The expect_error package is a testing library inspired by Typescript's // @espect-error, designed to help package authors to test compilation errors.

Usage

expect_error exposes a compiles matcher, which can be used within unit tests.

A simple example would be:

// test/my_test.dart
import 'package:expect_error/expect_error.dart';
import 'package:test/test.dart';

void main() async {
  final library = await Library.parseFromStacktrace();

  test('String is not assignable to int', () async {
    await expectLater(library.withCode('''
// expect-error: INVALID_ASSIGNMENT
int value = "string";
'''), compiles);
  });
}

This example tests that the code:

int value = "string";

emits the compilation error "INVALID_ASSIGNMENT".

FAQ: Why use a comment in the code block instead of a matcher?

You may wonder why:

await expectLater(library.withCode('''
// expect-error: INVALID_ASSIGNMENT
int value = "string";
'''), compiles);

is preferrable to:

await expectLater(library.withCode('''
int value = "string";
'''), throwsCompilationError('INVALID_ASSIGNMENT'));

The reason why expect_error relies on a comment is because a comment doesn't simply communicate what the error is, but also where that error is.
When using // expect-error: x, only the next line is allowed to emit the compilation error.

As such, if we do:

await expectLater(library.withCode('''
void main() {
  // expect-error: INVALID_ASSIGNMENT
  print('a');
  int value = "string";
}
'''), compiles);

Then this test will fail. Because while the code block indeed contains an INVALID_ASSIGMENT error, the error isn't on the print but instead on the int value = 'string'.

To fix out test, we would have to move the comment on the line before the error:

await expectLater(library.withCode('''
void main() {
  print('a');
  // expect-error: INVALID_ASSIGNMENT
  int value = "string";
}
'''), compiles);

Specifying multiple error codes at the same time.

It is possible for expect-error to specify multiple codes at once by separating them with a ,:

await expectLater(library.withCode(r'''
String fn(int a) => '';

// expect-error: NOT_ENOUGH_POSITIONAL_ARGUMENTS, INVALID_ASSIGNMENT
int a = fn();
'''), compiles);

Importing files/packages in code blocks

It is possible to use import directives to import dart code within code blocks:

await expectLater(library.withCode(r'''
import 'package:riverpod/riverpod.dart';

final provider = Provider<int>((ref) {
  // expect-error: INVALID_ASSIGNMENT
  return 'string';
});
'''), compiles);

The imports available within our code blocks are dependent on that library variable. When we do:

void main() async {
  final library = await Library.parseFromStacktrace();

  test('...', () async {
    await expectLater(library.withCode(...), compiles);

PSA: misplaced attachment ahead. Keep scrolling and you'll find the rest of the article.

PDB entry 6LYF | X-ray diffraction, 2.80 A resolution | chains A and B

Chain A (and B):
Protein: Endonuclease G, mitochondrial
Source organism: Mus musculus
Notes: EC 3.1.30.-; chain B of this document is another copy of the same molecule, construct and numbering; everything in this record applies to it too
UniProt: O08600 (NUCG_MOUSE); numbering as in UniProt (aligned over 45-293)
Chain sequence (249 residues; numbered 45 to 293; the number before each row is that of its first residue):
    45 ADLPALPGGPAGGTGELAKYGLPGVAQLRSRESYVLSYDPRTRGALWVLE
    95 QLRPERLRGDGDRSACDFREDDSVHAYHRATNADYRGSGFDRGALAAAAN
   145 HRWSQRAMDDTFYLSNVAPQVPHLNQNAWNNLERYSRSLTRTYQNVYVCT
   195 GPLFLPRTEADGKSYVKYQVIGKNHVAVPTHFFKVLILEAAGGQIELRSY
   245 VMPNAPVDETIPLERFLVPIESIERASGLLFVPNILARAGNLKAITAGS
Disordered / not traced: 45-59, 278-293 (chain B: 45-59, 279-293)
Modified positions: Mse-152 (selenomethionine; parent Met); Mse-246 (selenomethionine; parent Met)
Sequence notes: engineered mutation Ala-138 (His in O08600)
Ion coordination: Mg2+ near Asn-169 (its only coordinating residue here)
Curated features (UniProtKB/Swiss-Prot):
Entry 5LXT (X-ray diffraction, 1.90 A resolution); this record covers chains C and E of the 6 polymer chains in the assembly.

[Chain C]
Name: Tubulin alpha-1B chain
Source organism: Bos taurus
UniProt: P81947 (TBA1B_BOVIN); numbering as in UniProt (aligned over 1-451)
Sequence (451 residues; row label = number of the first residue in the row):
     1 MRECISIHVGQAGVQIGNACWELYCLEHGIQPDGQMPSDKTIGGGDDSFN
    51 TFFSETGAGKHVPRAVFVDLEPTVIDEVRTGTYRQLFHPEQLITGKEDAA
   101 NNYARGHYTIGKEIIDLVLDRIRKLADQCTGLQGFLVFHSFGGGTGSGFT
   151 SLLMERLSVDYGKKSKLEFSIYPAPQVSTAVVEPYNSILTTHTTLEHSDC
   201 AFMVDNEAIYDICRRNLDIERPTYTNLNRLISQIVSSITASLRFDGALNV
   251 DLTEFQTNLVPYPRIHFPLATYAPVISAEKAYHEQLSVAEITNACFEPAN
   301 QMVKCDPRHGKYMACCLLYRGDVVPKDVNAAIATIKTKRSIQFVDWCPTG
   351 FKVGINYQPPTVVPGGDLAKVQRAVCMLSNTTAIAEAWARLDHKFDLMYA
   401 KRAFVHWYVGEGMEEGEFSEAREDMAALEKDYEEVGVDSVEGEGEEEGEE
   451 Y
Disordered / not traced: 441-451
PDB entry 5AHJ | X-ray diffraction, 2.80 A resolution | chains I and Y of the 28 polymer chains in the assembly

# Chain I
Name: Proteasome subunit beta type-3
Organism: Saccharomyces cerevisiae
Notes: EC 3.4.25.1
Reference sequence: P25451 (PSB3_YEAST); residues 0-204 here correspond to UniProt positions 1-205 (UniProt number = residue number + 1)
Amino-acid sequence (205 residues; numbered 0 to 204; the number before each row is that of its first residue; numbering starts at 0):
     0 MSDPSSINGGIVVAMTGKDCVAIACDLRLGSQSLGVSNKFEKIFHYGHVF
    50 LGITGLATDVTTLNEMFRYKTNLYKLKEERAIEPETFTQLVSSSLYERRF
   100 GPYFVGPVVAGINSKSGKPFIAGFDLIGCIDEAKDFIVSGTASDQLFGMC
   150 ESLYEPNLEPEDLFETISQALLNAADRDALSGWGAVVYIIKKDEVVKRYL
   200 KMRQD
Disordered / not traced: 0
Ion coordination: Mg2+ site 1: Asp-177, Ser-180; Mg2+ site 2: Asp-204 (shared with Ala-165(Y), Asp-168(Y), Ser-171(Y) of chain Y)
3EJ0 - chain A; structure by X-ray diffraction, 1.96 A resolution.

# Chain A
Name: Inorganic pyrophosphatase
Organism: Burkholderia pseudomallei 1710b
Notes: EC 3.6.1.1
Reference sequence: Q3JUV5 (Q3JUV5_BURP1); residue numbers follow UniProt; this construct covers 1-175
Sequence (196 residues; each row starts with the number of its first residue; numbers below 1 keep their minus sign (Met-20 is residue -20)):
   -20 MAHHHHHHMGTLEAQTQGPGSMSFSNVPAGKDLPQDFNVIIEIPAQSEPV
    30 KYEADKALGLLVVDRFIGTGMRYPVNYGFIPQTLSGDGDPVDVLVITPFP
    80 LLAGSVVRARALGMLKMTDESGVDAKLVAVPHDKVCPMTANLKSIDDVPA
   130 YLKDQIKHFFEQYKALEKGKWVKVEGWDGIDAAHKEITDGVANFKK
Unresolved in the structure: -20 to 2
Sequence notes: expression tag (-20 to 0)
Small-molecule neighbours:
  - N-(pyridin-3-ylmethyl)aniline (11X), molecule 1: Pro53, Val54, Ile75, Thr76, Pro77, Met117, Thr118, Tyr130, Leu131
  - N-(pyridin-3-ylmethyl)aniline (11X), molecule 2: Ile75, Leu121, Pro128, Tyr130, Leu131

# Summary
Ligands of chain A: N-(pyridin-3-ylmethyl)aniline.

});
}

that library variable we created tells expect_error what imports the tested code block can use.

In particular, Library.parseFromStacktrace() makes our tested code behave as if it was defined in a separate file within the same folder our test file.

As such, the following code is valid too:

import 'package:expect_error/expect_error.dart';
import 'package:test/test.dart';

// our test file can use relative import to import another file
import 'relative.dart';

void main() async {
  final library = await Library.parseFromStacktrace();

  test('...', () async {
    await expectLater(library.withCode('''
// our tested code can also import the same file
import 'relative.dart';
'''), compiles);
  });
}

Flutter support

Unfortunately, since expect_error is built on top of the analyzer package, it means that a package cannot both depend on Flutter and expect_error at the same time.

As such, to use expect_error to test compilation errors when interacting with Flutter, a workaround is necessary.
The solution is to move your tests that depends on Flutter in a separate package used only for test purpose, with no dependency on Flutter.

As example, consider a package my_package that depends on Flutter, which exposes a MyWidget class:

// my_package/lib/my_widget.dart
import 'package:flutter/material.dart';

class MyWidget extends StatelessWidget {
  const MyWidget({Key? key, required String parameter}) : super(key: key);

  ...
}

To test this MyWidget class, rather than adding our test within the my_package/test folder, we could create a new Dart project such that our folder architecture looks like:

my_package
  puspec.yaml
  lib
    my_widget.dart
  expect_error_test
    pubspec.yaml
    test
      my_widget_test.dart

This expect_error_test app would depend on expect_error:

name: expect_error_test
...
dev_dependencies:
  expect_error: ...

Then, within expect_error_test/test/my_widget_test, we could do:

void main() {
  final flutterLibrary = await Library.custom(
    packageName: 'my_package', // the name of the package that contains this code block
    packageRoot: '..', // the path to the root of this package
    path: 'test/my_test.dart', // where the codeblock is located within the package
  );

  await expectLater(flutterLibrary.withCode(r'''
import 'package:my_package/my_widget.dart';

void main() {
  // expect-error: MISSING_REQUIRED_ARGUMENT
  MyWidget();
}
'''), compiles);
}

Notice how rather than Library.parseFromStacktrace() we used Library.custom(...).

By doing so, rather than assuming that our code block is within the same folder as our test, we were able to make it behave as if our code block was within my_package.

This way, our tests using expect_error are correctly able to import Flutter code.

Libraries

expect_error